Al Alvarez’s new book of essays provides an opportunity to also strongly recommend his first collection of literary commentary and reviews, 1969’s Beyond All This Fiddle, one of the most invigorating collections of cultural commentary from that period.
The latest issue of the TLS features an irritatingly short review of Risky Business, a new gathering of essays on “people, pastimes, poker and books” by the fine critic, novelist, and poet Al Alvarez. Best known for his book on modern poetry, The Shaping Spirit, and the sometimes hysterical analysis of Sylvia Plath, The Savage God: A Study of Suicide, Alvarez occasionally takes up subjects that aren’t of much interest to me, such as gambling and rock climbing. (Those interested in his rebellion against the contemplative should turn to his enjoyable 1999 memoir Where Did It All Go Right?) Fortunately, along with his intense meditations on nerves of steel, Risky Business includes pieces on, among others, Plath, the Polish poet Zbigniew Herbert, Seamus Heaney, Jean Rhys, and Malcolm Cowley.
The appearance of this book gives me an opportunity to recommend it and Alvarez’s first collection of essays, 1969’s Beyond All This Fiddle, which is sadly out of print. It is one of the most invigorating collections of cultural commentary from that period, holding up better than ballyhooed volumes by Susan Sontag and other camp hipsters of the time. The volume features a sympathetic yet skeptical mind in the thick of things, trenchantly evaluating some of the artistic transformations and misfires of the ’60s, forcefully calibrating changes for the better and the worse. And that is why the volume hasn’t dated as badly as other reports from the front who jumped on the bandwagon of the “far out.”
Also, Alvarez is alert to the fear, as well as the promise, at the center of a period of transition, when “the electronic culture threatens to shatter all the traditional disciplines which are worked so hard for and acquired only slowly and with such difficulty.” For him, the antique discipline practiced by the best critics builds a world of values out of literature: “Inevitably they don’t like much, for in all visible moralities the elect are, of necessity, few. So their work is devoted to keeping up standards, always with an intellectual passion, sometimes with a certain savagery. Like old-fashioned doctors, they believe that blood must at times be let to preserve the health of the patient.” Ironically, the popular brand of new-fashioned medicine practiced by most of today’s arts critics amounts to “doing no harm” until the patient expires.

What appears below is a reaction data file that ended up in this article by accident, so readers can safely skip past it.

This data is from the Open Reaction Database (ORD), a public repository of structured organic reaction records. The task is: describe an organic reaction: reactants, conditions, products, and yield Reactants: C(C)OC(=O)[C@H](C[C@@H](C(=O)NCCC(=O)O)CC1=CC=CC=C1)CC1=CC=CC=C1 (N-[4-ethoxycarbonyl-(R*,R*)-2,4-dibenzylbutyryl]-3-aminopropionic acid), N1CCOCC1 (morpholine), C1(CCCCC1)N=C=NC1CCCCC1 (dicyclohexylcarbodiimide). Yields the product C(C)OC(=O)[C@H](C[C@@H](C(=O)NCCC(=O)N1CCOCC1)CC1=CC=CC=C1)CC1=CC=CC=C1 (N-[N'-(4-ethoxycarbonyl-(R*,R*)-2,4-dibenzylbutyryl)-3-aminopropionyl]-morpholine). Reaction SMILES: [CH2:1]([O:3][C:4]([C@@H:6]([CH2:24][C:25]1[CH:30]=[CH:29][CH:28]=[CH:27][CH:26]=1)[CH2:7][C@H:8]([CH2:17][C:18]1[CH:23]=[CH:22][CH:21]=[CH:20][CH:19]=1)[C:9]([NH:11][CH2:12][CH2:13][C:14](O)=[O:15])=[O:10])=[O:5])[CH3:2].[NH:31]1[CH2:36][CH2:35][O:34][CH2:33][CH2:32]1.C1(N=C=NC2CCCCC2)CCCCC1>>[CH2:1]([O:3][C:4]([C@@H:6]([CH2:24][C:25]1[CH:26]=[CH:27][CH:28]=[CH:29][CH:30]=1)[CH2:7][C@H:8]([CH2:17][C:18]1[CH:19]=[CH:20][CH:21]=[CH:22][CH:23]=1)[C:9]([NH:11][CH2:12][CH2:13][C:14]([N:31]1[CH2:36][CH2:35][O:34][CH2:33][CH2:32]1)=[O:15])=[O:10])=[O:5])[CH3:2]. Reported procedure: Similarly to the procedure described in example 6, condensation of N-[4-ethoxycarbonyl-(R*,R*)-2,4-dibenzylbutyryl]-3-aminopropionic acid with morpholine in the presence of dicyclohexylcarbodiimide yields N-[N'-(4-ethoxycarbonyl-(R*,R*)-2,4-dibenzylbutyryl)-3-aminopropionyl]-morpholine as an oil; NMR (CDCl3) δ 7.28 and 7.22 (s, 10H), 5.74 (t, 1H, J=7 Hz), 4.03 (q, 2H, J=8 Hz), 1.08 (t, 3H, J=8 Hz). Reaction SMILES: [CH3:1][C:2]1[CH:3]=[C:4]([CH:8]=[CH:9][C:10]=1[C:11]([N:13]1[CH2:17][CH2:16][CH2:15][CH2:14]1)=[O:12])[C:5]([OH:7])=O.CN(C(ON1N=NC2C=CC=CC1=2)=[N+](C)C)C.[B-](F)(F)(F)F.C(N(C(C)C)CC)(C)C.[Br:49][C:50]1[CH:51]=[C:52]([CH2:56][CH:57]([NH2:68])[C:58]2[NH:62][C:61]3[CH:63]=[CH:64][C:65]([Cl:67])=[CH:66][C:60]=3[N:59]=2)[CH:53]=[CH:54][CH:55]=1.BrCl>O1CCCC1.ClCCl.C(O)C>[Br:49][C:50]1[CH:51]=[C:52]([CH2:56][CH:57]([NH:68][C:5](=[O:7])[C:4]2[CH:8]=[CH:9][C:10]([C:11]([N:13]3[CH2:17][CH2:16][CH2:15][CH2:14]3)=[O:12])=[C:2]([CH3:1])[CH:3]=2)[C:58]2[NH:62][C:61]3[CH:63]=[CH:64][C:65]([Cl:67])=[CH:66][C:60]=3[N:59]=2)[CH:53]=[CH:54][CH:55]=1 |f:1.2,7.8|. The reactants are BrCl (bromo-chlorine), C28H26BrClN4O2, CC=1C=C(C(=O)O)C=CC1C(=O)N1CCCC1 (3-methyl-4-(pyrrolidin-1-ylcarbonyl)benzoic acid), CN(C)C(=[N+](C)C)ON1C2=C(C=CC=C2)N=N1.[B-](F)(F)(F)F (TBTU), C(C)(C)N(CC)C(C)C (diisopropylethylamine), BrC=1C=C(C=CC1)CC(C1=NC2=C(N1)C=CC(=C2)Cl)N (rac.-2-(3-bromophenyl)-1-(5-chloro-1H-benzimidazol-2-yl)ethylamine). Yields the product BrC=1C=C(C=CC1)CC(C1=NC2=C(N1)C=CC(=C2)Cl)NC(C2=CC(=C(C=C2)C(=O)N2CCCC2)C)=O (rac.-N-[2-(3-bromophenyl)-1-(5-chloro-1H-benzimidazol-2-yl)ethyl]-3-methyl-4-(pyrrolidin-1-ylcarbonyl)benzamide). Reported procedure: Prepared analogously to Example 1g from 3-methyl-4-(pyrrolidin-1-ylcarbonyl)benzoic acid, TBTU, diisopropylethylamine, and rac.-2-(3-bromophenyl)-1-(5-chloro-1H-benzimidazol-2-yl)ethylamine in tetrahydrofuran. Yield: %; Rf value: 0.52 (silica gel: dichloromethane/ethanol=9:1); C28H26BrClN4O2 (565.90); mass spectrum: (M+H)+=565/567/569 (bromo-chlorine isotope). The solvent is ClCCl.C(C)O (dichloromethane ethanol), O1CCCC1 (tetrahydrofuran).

The reviewer-doctor administers some wounds, slashing at theater critic Ken Tynan (“It is as though Tynan inhabited a world in which haute cuisine and politics were equal and interchangable”), art critic John Berger (“For all his brilliance, Berger is a sentimentalist, and what he sentimentalizes above all is the ideal of solidarity”), Norman Podhoretz, and, of course, the faddish Sontag (“It is as though she felt she had to justify her enjoyment of things lowbrow by a sophisticated double-take which proves that, in the last analysis, what is terrible is good, since boredom is the only interesting emotion left.”).
Alvarez not only bitingly sizes up his contemporaries, but also provides plenty of admirations, spreading his thoughtful praise over an impressive range of writers and books from John Dryden and John Keats to Miroslav Holub, Piotr Rawicz, and Patrick White.
Here is one of my favorite passages from Alvarez’s essay “The Limits of Analysis”:
“The one demand that can reasonably made of the critic is that he be original. In the last analysis, it doesn’t matter if he is right or wrong, bigoted or generous, narrow-minded or catholic, provided he says his own say, gets his own feelings straight and sets up his own standards for inspection and, if necessary, for disagreement; provided, that is, he creates his own moral world with as much intelligence he can muster. And this is the most fundamental form of commitment; it is not a matter of political dogma or accepted standards, but of the life of the man linking creatively with the life of the work.”
Also worth bearing in mind, from the same essay:
It is the business of the pedagogues to be useful, but it is the business of the critics to be lucid… For it is lucidity. not complexity, that is the final token of intelligence and honesty.